WHEREVER THEY MAY BE
© 1972, The Beate Klarsfeld Foundation
 
 
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[dis…] cussions. I had summoned from Bonn some French-speaking Opposition students who described the difficulty of their struggle against fascism. A new dialogue began between the young Jews and the young Germans, but it remained within the framework of joint action.

A motion I made was carried with the help of the Society of Former Deported Jews. An important item in it was "the need for the Jewish people not to let German democrats fight alone against the same forces that had destroyed over six million Jews and that were trying to reconcile Germany with its Nazi past."

One of the directors of the Jewish Students' Movement decided to accompany me back to Berlin with a flag bearing the Star of David, to protest the recent acquittal of the Nazi judge, Hans-Joachim Rehse, who had been sentenced to five years in prison for "aiding criminal acts." The Supreme Court of Appeals had upset that verdict in April 1968, despite the fact that a judge assumes full responsibility for his actions.

Judge Oske, who presided over the trial, adduced that "every state, even a totalitarian state, is obliged to assert its authority." Therefore it was impossible to "blame a government for having recourse in a critical period to extraordinary methods of intimidation." Proof of that was "the recent adoption of emergency laws in the Federal Republic."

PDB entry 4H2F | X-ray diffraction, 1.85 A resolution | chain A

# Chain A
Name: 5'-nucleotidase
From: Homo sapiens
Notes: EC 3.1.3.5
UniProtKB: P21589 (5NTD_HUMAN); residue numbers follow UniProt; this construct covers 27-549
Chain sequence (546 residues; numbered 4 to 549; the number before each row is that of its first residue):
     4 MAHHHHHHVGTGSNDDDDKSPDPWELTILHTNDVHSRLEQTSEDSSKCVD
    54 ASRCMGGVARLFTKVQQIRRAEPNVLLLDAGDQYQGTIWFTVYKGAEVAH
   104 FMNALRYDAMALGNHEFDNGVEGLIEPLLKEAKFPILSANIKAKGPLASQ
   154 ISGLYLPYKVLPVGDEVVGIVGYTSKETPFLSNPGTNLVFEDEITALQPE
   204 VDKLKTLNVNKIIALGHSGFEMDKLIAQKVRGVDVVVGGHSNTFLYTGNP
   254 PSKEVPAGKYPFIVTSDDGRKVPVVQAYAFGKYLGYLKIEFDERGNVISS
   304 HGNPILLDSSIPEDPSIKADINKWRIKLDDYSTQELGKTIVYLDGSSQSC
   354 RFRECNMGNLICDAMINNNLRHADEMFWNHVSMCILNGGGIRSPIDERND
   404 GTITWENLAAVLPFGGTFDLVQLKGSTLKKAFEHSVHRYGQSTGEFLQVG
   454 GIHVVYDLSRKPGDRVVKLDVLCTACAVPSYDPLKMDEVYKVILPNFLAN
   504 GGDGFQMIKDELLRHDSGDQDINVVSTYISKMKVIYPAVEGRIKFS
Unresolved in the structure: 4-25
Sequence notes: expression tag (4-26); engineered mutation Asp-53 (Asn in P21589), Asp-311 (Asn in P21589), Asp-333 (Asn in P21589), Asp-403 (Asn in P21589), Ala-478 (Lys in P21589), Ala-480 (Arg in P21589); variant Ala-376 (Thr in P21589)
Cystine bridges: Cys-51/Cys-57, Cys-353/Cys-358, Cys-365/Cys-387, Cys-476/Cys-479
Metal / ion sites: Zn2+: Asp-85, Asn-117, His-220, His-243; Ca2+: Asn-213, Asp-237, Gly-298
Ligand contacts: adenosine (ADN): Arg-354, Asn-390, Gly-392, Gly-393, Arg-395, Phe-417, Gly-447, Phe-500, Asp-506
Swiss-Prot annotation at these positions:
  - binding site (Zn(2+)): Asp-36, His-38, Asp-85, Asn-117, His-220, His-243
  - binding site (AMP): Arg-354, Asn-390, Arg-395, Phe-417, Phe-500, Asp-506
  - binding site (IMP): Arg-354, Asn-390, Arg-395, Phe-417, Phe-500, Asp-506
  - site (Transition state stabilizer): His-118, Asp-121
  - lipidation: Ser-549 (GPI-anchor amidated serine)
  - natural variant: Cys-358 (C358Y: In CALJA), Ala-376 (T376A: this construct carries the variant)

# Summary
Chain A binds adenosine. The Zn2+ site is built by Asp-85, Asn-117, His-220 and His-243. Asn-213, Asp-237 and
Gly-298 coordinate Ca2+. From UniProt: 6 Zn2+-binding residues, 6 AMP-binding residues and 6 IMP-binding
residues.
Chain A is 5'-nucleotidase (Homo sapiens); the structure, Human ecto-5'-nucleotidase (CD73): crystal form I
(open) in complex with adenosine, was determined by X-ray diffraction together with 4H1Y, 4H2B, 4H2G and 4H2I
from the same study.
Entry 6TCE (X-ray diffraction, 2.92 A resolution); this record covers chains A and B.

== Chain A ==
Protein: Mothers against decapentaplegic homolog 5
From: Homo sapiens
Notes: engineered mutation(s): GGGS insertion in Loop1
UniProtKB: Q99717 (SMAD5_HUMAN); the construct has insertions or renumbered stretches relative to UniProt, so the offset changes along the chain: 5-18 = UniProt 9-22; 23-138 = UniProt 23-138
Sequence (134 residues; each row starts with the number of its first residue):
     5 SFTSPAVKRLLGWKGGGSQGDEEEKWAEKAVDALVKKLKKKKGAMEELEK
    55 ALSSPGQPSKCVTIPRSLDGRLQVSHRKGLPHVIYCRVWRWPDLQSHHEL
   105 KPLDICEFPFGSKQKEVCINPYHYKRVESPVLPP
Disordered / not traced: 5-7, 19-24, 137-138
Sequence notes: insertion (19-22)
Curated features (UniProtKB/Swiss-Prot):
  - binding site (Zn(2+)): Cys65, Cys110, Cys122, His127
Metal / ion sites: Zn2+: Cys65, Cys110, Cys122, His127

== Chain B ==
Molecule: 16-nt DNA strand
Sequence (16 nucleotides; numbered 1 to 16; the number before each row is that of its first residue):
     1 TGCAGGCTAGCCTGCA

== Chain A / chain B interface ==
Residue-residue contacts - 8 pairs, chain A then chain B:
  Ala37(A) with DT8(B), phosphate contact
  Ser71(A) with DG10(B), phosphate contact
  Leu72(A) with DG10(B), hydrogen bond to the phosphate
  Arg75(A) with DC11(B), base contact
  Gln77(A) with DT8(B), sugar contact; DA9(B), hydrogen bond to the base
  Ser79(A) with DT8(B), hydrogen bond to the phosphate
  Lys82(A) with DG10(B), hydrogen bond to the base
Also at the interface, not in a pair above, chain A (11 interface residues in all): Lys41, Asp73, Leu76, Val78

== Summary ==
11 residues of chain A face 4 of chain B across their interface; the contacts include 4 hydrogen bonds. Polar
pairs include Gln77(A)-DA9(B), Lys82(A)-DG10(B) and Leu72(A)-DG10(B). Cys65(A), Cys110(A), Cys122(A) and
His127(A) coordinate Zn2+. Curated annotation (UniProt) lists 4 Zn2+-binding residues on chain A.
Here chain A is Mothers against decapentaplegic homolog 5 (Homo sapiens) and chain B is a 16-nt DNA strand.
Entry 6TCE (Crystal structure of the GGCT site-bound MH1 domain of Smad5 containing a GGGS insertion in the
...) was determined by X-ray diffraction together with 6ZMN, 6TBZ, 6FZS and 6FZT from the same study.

As might be expected, that opinion caused a considerable stir in the courtroom. The audience interrupted the reading of the opinion several times, and a former prisoner of the Gestapo succeeded in striking Rehse as he was leaving the courtroom a free man.

I had paid for the militant Jew's trip, for he would have been unable to raise the fare in forty-eight hours. I thought it essential to show the Germans that Jews would come even from another country to protest the rehabilitation of Rehse.

December 14. Ten thousand persons gathered before the Berlin-Schöneberg Town Hall shouting, "Rehse is a murderer" and "Get the Nazis out of the courts."

I spoke emphatically: "The leaders in Bonn have acted as if Germany had merely taken a wrong turn during the twelve years of the Nazi regime. They stand for work, family, prosperity, and above all, no political conscience. And thanks to apolitical citizens, they have quickly re-established and reinforced a prosperous capitalist system. Germany is going along fine, but in what direction?
    
   
 
WHEREVER THEY MAY BE
© 1972, The Beate Klarsfeld Foundation
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